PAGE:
Lenders and developers often do not want to give up control of the association, either, out of concerns that the owners will apply architectural controls and assessment rights in a way that will harm their ability to market and sell the remaining unfinished lots.  This concern is generally well-justified, as purchasers of unfinished lots usually have a horror story to tell about a “problem association” that refused to allow them to build out a lot, causing time delays and imposing extensive standards that might even exceed those already existing in the development.  The perception (right or wrong) that a good deal of time and effort will have to go into getting approvals from a homeowner-controlled association can negatively impact the marketability of the unfinished lots.

In this situation the homeowners and the developer (or lender in possession) need to reach a reasonable compromise to give the homeowners control over the association’s day to day operations while giving the developer or lender the rights they need to preserve the marketability of the unfinished lots.  Everyone in the development benefits if the homes and common areas are properly cared for, by people present and invested in their care.  Equally as important is the maximization of the value of the lots that are unfinished as that value has an impact on the values of the finished homes in the development.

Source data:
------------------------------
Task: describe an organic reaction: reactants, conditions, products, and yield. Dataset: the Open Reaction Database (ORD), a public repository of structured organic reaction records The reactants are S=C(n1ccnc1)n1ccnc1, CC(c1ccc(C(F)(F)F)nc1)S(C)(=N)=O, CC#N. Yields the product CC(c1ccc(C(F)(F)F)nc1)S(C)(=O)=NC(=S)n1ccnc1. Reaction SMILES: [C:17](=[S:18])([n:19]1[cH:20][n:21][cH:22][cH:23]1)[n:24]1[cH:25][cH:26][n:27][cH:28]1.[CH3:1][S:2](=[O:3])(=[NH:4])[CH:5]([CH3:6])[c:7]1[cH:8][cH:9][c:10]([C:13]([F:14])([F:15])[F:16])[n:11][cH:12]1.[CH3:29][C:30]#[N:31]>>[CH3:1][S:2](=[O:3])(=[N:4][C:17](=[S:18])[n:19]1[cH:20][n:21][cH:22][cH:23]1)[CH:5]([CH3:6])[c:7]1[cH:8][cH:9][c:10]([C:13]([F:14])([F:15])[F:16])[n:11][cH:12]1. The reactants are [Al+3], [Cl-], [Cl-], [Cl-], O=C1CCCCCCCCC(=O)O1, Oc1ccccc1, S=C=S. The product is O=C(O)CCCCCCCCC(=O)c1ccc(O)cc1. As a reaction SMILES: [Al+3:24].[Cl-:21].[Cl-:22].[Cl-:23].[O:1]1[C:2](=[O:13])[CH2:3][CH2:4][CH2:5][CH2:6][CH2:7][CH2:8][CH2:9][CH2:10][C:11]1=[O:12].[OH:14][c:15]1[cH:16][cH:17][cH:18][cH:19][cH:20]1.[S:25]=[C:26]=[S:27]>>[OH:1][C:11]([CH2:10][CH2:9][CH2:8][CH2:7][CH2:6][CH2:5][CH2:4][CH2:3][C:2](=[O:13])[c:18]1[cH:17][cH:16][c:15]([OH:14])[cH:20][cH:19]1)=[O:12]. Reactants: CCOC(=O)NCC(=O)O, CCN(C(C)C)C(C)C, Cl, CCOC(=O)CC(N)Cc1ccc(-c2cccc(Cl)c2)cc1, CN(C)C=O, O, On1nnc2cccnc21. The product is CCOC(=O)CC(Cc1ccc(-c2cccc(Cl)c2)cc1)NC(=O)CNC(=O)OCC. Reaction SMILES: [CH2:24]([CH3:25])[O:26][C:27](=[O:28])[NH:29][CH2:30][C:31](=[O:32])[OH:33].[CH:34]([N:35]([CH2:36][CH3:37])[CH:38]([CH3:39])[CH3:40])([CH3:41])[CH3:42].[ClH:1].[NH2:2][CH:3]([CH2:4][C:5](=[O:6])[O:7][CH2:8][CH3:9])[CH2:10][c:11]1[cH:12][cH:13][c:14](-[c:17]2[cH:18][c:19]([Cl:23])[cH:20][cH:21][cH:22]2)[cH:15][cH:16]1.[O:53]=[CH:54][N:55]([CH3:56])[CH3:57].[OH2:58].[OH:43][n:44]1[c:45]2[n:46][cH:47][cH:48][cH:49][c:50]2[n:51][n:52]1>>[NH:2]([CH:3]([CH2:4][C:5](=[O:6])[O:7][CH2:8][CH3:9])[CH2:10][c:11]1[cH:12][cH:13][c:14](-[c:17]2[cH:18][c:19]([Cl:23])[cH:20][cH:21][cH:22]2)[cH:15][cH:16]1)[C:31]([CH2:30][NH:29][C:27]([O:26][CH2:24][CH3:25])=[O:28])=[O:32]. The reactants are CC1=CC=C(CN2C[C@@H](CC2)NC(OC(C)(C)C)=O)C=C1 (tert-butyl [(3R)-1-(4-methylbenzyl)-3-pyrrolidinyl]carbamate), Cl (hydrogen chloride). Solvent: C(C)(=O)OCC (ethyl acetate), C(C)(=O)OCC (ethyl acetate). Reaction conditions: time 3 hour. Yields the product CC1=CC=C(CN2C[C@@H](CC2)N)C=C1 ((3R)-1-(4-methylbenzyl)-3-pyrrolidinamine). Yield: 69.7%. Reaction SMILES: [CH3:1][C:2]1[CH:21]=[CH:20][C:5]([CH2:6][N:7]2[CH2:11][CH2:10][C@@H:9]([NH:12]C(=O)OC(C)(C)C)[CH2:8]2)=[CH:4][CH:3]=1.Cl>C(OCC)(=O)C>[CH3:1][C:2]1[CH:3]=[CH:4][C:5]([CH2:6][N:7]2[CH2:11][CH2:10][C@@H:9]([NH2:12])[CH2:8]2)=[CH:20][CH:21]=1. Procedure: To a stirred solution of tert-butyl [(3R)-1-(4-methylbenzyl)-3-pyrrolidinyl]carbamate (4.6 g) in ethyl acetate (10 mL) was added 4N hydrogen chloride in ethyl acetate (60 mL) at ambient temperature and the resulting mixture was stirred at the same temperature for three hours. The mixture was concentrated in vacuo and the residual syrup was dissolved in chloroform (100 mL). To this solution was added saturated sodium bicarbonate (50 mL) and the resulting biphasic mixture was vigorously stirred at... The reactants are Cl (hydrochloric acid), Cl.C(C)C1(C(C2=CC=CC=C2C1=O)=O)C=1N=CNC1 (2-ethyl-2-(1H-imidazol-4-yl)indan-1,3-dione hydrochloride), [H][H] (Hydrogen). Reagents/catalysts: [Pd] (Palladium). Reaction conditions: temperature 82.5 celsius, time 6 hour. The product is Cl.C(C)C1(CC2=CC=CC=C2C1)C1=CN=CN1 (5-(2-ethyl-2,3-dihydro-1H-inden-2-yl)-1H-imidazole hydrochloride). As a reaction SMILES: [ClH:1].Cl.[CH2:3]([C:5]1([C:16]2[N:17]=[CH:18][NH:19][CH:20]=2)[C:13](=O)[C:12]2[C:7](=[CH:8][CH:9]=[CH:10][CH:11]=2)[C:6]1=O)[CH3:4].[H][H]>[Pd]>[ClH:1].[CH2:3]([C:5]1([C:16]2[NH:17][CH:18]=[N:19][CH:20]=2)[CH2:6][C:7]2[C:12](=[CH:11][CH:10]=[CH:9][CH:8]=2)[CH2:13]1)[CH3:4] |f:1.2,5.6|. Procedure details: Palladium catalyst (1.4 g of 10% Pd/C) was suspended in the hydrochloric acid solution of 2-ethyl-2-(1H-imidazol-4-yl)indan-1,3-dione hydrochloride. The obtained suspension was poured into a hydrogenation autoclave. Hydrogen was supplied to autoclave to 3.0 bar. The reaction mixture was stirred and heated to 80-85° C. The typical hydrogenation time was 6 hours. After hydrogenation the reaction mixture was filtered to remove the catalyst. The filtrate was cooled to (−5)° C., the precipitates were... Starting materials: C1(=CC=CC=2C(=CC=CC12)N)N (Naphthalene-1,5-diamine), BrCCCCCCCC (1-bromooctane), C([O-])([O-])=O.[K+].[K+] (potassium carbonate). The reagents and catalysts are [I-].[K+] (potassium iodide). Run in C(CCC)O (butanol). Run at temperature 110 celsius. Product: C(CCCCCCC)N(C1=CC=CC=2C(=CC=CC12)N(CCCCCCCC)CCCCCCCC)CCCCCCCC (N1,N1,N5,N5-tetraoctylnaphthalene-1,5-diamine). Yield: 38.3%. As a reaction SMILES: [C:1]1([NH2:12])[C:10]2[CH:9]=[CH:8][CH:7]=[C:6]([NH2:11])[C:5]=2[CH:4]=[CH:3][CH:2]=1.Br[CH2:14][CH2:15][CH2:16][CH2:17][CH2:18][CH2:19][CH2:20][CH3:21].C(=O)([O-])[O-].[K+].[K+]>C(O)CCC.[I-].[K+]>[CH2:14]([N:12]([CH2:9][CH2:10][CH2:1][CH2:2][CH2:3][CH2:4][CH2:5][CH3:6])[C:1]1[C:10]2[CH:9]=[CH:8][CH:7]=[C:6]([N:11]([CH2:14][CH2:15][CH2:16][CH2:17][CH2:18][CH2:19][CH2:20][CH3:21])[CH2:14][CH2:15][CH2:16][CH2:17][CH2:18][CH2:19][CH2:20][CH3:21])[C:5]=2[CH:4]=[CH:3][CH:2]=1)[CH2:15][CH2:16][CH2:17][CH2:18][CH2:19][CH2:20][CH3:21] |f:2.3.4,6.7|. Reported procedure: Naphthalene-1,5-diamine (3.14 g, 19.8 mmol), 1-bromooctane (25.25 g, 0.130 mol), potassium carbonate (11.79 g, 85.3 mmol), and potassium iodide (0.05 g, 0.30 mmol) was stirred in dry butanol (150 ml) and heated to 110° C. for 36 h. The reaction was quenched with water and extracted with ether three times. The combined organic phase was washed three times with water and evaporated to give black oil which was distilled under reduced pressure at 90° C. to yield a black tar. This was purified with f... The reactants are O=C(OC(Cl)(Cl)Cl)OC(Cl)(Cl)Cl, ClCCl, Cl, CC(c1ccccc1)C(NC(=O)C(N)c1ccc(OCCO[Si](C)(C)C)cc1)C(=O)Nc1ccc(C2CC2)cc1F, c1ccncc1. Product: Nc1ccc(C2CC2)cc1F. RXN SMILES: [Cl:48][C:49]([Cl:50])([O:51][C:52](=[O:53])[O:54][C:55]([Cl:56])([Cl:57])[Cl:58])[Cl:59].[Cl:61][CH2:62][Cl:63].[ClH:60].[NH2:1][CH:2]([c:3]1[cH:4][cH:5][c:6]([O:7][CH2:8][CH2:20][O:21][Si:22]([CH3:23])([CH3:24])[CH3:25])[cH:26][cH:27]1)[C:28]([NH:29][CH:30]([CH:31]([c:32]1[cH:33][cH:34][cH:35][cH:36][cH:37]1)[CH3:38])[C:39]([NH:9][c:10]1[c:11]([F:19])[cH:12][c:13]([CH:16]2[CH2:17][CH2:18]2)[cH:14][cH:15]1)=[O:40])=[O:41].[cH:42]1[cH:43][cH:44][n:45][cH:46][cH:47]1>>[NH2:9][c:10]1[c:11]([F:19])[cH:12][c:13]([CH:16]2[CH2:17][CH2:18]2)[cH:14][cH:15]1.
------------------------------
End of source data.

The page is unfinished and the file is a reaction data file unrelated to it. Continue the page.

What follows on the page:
In some cases, this solution is not the best solution, though.  In some cases a lender that has taken possession of unfinished lots may be the best choice to run the association for a time, as a successor to the developer.  A builder that is still engaged and has significant interest and value in the development may also be a good choice, depending upon the situation.

As mentioned before, the analysis is very fact-specific and must be driven by figuring out what each party is capable of, what each party needs, and what will reasonably work in today’s market.  Of course, I highly recommend that you get experienced assistance with this type of situation, both from community association attorneys and from community managers.  At the end of the day, what works best is to come up with a reasonable plan that deals with the current realities in the development.

Sometimes those plans are far from perfect, but without some action to fix what’s broken things will inevitably get worse, with less chance of fixing it.

–By Amy H. Bray, a partner in the Commercial Real Estate Department, Andersen, Tate & Carr, P.C.

Do you want to use this blog article?  You may, as long as you include this complete bio with it:

 Amy H. Bray is a Georgia attorney, focusing her practice in community association and real estate law matters. 

 Her firm, Andersen, Tate & Carr, P.C., works with all manner of clients in business and personal matters, providing “big firm” sophistication with suburban law firm attention and service.

Website: www.atclawfirm.com

Blog: www.andersentatecarr.wordpress.com

 Copyright © 2009 & 2010, Amy H. Bray & Andersen, Tate & Carr, P.C.